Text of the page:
with no field for artillery, and very rough for advance of infantry.
As soon as he passed the Emmitsburg road, he sent to report of the great advantage of moving on by his right around to the enemy'sn proposed the day before and rejected; that General Lee's orders were to guide my left by the Emmitsburg road.
In our immediate front were the divisions of the Third Corps under Generals Humphreyivisions,--four to the division.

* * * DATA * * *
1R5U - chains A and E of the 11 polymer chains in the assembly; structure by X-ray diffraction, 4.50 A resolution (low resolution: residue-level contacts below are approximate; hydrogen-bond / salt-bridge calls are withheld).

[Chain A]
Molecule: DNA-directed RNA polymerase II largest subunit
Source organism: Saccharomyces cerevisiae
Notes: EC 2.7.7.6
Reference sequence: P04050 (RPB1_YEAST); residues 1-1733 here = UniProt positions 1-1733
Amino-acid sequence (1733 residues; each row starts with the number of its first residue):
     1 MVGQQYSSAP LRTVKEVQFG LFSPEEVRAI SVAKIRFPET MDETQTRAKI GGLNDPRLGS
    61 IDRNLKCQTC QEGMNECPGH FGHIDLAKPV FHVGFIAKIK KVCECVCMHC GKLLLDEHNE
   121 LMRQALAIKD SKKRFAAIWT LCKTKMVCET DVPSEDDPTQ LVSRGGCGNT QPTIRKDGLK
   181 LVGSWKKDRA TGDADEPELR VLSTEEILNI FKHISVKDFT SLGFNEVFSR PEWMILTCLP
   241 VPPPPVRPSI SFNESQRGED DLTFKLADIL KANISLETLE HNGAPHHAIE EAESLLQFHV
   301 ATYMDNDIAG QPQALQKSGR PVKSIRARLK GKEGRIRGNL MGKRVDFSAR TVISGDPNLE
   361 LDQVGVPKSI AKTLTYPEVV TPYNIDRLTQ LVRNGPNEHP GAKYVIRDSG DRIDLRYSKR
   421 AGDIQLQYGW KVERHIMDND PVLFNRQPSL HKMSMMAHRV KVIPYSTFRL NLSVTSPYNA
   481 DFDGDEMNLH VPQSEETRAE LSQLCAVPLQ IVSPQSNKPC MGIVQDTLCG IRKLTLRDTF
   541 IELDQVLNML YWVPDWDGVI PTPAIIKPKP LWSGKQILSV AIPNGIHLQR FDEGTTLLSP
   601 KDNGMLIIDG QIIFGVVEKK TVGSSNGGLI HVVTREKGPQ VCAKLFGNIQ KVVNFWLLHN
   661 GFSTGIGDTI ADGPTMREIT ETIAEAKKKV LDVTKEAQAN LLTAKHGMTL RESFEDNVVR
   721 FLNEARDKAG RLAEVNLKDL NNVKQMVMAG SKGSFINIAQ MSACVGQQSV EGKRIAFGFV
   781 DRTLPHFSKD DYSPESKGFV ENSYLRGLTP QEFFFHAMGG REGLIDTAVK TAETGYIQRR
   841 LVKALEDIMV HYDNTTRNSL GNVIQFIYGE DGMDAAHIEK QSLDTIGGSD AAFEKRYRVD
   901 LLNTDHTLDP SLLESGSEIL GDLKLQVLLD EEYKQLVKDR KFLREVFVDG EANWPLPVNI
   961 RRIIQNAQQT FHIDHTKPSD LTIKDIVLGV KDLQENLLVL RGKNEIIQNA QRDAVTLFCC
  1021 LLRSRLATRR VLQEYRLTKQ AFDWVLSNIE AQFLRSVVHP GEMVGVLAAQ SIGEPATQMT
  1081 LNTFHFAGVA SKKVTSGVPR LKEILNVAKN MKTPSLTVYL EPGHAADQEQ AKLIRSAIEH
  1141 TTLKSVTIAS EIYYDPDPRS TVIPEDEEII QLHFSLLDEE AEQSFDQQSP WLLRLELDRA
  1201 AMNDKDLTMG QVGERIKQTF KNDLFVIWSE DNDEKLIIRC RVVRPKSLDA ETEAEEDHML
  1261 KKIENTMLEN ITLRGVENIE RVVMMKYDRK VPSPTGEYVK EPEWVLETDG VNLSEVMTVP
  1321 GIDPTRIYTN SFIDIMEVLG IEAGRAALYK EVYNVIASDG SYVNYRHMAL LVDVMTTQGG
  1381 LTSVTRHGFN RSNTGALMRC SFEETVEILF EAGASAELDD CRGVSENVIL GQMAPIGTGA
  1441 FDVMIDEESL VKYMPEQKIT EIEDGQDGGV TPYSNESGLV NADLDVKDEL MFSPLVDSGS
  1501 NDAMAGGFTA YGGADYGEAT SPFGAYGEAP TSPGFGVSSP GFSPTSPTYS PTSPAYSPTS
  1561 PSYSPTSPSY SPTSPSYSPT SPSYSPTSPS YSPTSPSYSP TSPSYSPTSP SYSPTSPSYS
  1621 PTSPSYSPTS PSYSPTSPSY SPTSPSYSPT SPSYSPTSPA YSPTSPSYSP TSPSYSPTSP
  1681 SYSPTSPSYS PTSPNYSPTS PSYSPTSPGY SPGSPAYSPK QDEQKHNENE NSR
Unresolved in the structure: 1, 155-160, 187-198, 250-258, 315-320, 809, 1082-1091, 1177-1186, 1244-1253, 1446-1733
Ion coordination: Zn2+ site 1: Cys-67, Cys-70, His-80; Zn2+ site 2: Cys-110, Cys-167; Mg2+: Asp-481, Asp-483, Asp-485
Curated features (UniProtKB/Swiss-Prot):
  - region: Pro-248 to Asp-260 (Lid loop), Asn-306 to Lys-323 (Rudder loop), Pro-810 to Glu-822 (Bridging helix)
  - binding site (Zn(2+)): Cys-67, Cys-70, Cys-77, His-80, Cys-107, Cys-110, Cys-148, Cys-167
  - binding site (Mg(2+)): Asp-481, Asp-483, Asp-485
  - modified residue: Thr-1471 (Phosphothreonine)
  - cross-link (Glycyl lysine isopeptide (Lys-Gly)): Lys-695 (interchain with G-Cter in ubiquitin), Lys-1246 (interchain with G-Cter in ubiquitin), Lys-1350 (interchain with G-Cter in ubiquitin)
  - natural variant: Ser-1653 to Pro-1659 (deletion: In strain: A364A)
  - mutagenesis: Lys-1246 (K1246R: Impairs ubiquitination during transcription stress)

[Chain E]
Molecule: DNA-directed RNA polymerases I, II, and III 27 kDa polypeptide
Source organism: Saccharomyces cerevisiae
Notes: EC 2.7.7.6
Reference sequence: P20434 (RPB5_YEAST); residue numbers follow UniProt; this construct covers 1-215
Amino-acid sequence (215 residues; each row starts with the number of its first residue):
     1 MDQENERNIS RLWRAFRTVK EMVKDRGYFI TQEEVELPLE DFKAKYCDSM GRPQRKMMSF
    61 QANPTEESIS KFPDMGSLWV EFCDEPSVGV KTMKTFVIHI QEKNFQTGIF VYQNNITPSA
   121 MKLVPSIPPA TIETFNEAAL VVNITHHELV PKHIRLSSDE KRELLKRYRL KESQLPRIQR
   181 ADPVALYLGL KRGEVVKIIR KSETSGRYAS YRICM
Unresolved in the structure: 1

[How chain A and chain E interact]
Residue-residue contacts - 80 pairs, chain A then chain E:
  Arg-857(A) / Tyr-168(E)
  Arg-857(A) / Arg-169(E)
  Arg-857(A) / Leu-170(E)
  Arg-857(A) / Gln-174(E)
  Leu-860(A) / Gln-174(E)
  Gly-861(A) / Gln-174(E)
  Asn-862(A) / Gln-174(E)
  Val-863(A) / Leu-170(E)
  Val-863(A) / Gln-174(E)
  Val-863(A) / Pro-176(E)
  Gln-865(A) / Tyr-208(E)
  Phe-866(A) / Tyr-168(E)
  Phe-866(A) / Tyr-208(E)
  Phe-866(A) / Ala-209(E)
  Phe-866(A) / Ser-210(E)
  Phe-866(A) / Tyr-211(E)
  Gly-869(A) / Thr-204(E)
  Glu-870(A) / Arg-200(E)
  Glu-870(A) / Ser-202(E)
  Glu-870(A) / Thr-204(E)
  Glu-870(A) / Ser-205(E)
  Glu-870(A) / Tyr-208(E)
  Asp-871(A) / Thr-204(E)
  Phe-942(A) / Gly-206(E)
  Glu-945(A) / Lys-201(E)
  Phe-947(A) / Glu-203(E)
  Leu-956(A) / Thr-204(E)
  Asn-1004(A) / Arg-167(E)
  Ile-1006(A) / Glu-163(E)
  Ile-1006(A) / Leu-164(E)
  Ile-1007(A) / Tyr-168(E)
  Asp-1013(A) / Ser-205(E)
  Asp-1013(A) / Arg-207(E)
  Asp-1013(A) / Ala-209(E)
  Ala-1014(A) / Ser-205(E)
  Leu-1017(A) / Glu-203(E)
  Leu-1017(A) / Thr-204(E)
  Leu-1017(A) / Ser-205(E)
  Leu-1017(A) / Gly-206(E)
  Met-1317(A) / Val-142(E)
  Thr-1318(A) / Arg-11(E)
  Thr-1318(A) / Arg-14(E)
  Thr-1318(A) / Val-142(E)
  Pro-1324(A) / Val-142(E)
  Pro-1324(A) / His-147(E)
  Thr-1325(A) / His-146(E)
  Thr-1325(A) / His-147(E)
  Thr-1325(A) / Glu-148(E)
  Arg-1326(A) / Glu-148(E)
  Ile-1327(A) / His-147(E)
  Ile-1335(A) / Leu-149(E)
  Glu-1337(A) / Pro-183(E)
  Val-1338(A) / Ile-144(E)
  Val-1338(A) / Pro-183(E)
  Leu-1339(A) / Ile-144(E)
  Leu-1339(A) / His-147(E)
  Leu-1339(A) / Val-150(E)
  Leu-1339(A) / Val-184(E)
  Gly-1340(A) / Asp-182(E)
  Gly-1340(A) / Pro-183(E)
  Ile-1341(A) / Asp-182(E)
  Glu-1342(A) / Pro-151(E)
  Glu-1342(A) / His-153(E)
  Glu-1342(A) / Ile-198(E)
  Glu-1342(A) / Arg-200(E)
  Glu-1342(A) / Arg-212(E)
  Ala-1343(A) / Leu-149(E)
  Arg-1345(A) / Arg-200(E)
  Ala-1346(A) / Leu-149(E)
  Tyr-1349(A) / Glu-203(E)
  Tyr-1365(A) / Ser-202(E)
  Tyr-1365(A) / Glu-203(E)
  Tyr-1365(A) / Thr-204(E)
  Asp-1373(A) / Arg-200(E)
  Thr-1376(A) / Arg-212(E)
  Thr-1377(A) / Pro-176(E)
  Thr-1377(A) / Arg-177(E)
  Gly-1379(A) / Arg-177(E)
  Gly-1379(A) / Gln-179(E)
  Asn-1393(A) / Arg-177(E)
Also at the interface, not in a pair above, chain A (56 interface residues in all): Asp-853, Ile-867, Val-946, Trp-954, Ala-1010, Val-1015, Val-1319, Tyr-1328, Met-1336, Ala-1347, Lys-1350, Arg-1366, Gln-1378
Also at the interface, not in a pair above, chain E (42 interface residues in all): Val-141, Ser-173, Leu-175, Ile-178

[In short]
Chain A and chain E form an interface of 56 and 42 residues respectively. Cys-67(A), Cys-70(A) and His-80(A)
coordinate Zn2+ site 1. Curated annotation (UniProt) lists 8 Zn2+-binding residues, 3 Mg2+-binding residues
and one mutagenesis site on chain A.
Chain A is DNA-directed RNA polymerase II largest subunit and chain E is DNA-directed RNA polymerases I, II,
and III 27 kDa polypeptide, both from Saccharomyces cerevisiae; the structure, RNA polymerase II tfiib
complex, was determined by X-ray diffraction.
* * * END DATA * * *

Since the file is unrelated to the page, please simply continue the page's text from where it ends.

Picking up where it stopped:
One of G. T. Anderson's regiments was put on picket down the Emmitsburg road.
General Hood appealed again and again for the move to the right, but, to give more crough the night and all night — to make the battle alone.
The point of battle was east of the Emmitsburg road; to find it, it was necessary to cross that road, but General Sickles was moving part of nder Newton, Howard, and Slocum; then the balance of the Third coming in on our rear along the Emmitsburg road,--making sixty thousand men and more.
There was reason to be proud of the prowess of the